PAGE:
IKE WILLIAMS was a class above the rest of the lightweight division for the second half of the 1940s.

The man born on the coast of Georgia, in Brunswick, fought out of Philadelphia and then Trenton, New Jersey, under the dubious patronage of Frank ‘Blinky’ Palermo, who would eventually be jailed for corruption alongside his odious patron Frankie Carbo.

Between 1946 and the end of Williams’ career in 1955, Palermo helped himself to what he liked of Ike’s purses, and what was left tended to run through the champion’s fingers anyway.

None of that could take away the class he demonstrated in a career of more than 150 fights, beginning when he was a 16-year-old man-child in Georgia.

Williams claimed NBA recognition as lightweight champion in April 1945, when he was 21, following a second round knockout of Juan Zurita from Mexico. A trip to post-war Britain saw him beat the Welsh hope Ronnie James in nine one-sided rounds at Ninian Park, Cardiff, in September 1946. He was sharp, quick, and put his punches together intelligently.

He earned the undisputed title in August 1947 when he knocked out Bob Montgomery in six, and in one defence he also stopped Montgomery’s arch-rival Beau Jack in six.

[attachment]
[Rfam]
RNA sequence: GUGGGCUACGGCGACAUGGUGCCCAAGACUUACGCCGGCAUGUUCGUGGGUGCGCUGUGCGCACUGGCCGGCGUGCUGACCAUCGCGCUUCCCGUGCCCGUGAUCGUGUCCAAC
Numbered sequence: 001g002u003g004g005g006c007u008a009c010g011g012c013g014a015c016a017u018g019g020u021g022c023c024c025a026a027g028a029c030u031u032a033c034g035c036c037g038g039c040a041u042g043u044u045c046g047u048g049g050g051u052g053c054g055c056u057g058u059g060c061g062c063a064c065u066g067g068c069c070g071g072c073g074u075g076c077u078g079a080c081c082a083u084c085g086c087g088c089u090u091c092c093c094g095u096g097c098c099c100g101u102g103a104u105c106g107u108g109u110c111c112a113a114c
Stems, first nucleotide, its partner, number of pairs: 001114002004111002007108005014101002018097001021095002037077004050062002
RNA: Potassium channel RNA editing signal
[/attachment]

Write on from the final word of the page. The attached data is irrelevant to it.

Williams outpointed and then stopped one future welterweight claimant in Johnny Bratton but twice lost decisions to a future bona fide 147lbs king, Kid Gavilan, in New York in 1949.

Before signing with Palermo he was ostracized for attempting to start a Boxer’s Guild – a courageous, some might say crazy, initiative in days where not very much was as it seemed. It fizzled out because of a lack of support.

From the beginning of 1946 until the end of the decade Williams won 38 of 42 fights, with just the points defeats to Gavilan and one to Gene Burton, plus a draw with Freddie Dawson, spoiling the run. He beat Dawson in two subsequent fights, one a title defence.

Williams had begun to fade for 12 months or so – struggling to make the weight – before he lost the title to Jimmy Carter in 14 rounds at Madison Square Garden in May 1951. He eventually retired in 1955, just after his 32nd birthday.

He worked in manual jobs but was always given a hero’s welcome when he took a bow at Madison Square Garden. Williams testified to the Kefauver Committee investigation into mob involvement in boxing that Palermo had asked him to throw fights, which he had never done, he said, though he admitted he had sometimes carried them, presumably to a given round or to a decision to satisfy his manager. He was inducted into the International Hall of Fame in 1978. Williams spent his later years, in poverty, in Los Angeles. When he died in 1994, aged 71, somebody broke into his room and stole his television set.

Williams to Peter Heller, 1971: “I did a first class job of managing my money real bad. I gave a lot of money away.”